Is Delta-8 THC Federally Legal?

No. Delta-8 THC is an illegal Schedule One substance under federal law. Some hemp manufacturers falsely claim otherwise, arguing that it’s legal if it is manufactured from hemp-derived CBD. The DEA disagrees with this claim and has moved to confiscate products containing hemp-derived Delta-8 THC.

The feds have not moved against products advertised as containing Delta-8 THC that are regulated by state-legal cannabis programs.

Other Cannabinoids

Numerous other minor cannabinoids and cannabinoid derivatives have been identified, a few of which have begun to appear on the market. None have been tested at significant dosages in humans. NORML strongly advises consumers against using products that are not approved and tested through state-legal cannabis programs.

Delta-10 THC is a synthetic isomer of Delta-9 THC said to be weaker than Delta-8 THC. Delta-10 is one of several isomers (Delta-6, Delta-7, etc) that do not occur naturally in cannabis, but instead are manufactured by labs. None have been tested for safety and efficacy in human studies. Another new synthetic cannabiniod, THC-O acetate, is reputed to be stronger than Delta-9 THC. Consumers are strongly advised to avoid potent cannabinoid derivatives on account of their potential toxicity. Though Delta-10 and THC-O acetate are available from some gray market sources, NORML does not endorse commercial sale of these or other new synthetic cannabinoids until more research on their safety and purity has been performed.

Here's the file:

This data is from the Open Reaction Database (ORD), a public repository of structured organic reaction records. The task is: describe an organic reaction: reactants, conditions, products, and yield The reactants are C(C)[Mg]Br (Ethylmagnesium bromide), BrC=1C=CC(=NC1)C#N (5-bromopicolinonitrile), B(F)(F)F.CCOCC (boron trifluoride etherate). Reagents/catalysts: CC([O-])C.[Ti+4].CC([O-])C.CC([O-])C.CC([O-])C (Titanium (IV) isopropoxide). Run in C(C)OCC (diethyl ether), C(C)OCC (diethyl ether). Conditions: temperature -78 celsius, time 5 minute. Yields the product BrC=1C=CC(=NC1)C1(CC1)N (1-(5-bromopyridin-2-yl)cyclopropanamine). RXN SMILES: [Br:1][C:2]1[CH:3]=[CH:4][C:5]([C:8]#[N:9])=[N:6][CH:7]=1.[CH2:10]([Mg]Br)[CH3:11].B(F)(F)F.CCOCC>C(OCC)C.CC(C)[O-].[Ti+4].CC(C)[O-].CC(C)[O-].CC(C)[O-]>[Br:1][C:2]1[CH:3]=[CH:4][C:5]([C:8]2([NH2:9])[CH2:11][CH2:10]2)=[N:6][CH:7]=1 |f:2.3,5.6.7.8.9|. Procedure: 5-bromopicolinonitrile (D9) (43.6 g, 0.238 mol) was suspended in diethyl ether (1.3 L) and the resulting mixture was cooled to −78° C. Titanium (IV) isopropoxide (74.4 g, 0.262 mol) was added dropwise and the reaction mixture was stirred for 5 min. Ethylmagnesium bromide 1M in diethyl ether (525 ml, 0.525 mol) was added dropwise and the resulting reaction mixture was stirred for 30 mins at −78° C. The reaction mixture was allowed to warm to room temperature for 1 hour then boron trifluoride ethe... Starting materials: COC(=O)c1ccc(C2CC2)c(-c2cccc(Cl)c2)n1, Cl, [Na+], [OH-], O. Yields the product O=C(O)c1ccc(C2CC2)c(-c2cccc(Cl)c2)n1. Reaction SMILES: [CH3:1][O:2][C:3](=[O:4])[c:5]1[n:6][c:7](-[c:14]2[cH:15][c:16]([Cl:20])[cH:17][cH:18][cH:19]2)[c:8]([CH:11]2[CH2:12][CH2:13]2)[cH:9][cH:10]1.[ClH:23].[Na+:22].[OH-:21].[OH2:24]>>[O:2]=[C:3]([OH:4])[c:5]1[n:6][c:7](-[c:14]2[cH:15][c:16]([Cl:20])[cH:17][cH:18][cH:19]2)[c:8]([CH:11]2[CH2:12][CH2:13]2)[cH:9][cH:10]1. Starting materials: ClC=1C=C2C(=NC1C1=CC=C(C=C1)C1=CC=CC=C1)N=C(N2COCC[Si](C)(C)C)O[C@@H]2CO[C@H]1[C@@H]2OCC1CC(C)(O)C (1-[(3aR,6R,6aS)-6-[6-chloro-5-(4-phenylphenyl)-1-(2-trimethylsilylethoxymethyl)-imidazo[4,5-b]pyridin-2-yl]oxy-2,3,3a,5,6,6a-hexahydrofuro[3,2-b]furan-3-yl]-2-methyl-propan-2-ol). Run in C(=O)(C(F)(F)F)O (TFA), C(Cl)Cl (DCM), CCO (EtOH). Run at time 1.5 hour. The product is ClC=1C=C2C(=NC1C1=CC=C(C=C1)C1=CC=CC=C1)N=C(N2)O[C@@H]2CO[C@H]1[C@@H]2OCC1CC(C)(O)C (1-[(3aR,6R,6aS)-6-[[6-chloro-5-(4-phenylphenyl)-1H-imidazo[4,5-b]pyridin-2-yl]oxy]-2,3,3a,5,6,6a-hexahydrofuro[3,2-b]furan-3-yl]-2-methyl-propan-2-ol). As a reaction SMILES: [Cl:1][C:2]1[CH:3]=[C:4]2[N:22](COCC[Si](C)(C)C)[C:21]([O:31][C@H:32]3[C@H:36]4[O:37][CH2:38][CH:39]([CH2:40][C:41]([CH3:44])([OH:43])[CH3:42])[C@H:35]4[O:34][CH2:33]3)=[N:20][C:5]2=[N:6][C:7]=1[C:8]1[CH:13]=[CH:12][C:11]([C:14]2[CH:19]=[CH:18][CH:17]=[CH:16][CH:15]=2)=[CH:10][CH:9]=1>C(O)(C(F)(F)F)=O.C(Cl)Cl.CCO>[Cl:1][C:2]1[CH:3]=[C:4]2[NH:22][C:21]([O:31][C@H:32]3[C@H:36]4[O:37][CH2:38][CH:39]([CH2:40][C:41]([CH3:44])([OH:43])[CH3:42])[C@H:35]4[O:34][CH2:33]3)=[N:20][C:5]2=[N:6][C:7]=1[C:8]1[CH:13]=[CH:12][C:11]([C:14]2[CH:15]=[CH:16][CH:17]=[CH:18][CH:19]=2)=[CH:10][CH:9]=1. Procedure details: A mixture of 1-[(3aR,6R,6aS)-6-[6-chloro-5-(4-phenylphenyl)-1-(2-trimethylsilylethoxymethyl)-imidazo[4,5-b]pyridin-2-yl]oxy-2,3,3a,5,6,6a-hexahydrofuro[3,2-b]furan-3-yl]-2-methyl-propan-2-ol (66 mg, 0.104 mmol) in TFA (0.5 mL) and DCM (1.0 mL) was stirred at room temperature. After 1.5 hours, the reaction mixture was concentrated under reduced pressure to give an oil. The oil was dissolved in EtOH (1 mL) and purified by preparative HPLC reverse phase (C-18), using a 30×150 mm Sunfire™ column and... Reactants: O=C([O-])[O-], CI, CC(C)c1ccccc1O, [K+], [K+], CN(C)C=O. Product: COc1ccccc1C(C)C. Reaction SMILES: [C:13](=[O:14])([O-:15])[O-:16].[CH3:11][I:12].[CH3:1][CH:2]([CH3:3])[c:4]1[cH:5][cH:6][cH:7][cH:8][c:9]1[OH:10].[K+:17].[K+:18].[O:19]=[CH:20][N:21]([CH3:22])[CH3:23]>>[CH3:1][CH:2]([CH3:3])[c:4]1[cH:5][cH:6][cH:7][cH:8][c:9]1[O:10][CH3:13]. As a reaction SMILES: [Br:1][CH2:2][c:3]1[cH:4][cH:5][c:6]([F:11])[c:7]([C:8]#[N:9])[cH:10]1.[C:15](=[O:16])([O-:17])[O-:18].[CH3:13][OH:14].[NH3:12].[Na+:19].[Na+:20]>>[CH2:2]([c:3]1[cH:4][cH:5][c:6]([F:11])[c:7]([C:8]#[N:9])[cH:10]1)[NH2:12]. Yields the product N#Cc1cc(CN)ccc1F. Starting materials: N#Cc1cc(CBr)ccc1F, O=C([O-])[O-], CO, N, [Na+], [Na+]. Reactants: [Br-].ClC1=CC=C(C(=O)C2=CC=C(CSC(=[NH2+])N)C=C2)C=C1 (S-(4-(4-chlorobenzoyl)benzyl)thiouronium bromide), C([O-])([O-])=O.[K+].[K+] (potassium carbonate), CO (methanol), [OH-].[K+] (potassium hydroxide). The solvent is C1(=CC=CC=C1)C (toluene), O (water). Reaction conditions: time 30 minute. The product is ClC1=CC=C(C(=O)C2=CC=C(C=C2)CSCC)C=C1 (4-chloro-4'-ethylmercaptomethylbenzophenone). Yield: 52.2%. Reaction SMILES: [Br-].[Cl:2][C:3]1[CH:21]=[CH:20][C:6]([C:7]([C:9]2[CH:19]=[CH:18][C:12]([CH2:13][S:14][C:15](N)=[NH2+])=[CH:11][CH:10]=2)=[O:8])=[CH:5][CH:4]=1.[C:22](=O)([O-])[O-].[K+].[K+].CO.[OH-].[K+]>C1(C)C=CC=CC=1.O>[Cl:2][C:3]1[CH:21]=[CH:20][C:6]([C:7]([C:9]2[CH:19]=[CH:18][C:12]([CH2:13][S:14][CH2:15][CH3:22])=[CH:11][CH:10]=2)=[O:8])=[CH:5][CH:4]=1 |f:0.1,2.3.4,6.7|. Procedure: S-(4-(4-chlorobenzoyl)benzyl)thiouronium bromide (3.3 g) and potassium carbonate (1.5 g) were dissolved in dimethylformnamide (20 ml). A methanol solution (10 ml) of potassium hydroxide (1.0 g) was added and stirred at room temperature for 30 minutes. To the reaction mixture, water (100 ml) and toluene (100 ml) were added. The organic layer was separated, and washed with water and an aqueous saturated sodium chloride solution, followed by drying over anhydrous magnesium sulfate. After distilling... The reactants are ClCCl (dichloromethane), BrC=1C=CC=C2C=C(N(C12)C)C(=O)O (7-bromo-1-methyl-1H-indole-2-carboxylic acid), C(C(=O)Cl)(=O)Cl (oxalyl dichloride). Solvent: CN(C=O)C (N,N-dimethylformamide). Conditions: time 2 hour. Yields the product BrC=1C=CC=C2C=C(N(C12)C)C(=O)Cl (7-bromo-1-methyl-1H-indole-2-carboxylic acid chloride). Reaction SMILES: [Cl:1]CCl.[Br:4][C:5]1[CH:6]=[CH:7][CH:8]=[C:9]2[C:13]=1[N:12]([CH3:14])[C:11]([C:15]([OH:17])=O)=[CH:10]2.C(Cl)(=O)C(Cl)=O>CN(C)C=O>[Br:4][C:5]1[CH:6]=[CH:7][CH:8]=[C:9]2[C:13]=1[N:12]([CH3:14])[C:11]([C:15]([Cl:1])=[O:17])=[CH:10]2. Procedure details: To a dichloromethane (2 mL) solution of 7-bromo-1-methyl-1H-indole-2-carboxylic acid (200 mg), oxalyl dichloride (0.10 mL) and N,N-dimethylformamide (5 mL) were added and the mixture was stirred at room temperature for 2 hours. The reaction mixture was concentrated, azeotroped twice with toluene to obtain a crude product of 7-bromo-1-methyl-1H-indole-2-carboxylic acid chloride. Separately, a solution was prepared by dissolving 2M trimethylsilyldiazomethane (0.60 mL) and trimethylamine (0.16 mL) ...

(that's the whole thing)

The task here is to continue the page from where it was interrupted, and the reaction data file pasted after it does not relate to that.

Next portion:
Synthetic Delta-9 THC products manufactured from hemp-derived CBD have been circulating on the unregulated market. Consumers are strongly advised to avoid these products, as they are not properly tested; they are illegal and apt to contain impurities.

Other Natural Cannabinoids

A number of other weak or non-psychoactive cannabinoids common to the cannabis plant are now available on the market in legal states. These include CBG, CBN, THC Acid, CBD Acid, and others. There also exist naturally occurring “-varin” varieties of cannabinoids, such as THCV, CBDV, etc. They are most likely safe to consume, as users have been exposed to them for many years, though generally only at low concentrations. They may also have therapeutic benefits, although these have yet to be firmly established in controlled human studies. State-regulated cannabis products are a safe source of natural cannabinoid extracts.


Terpenes are naturally occurring compounds that contribute to the taste and odor of cannabis. They have been shown to contribute to the medicinal effects and “high” of cannabis. They have been found effective at low levels ≪1% in the plant, but there’s no evidence that higher dosages are helpful. Manufacturers sometimes add terpenes to their products to improve their flavor, taste and medicinal effects. This is fine so long as they use terpenes at modest dosages that occur naturally in the plant. While the terpenes in cannabis are generally safe to consume orally, consumers should beware that artificially concentrated terpenes could produce irritating or toxic effects when smoked or vaped.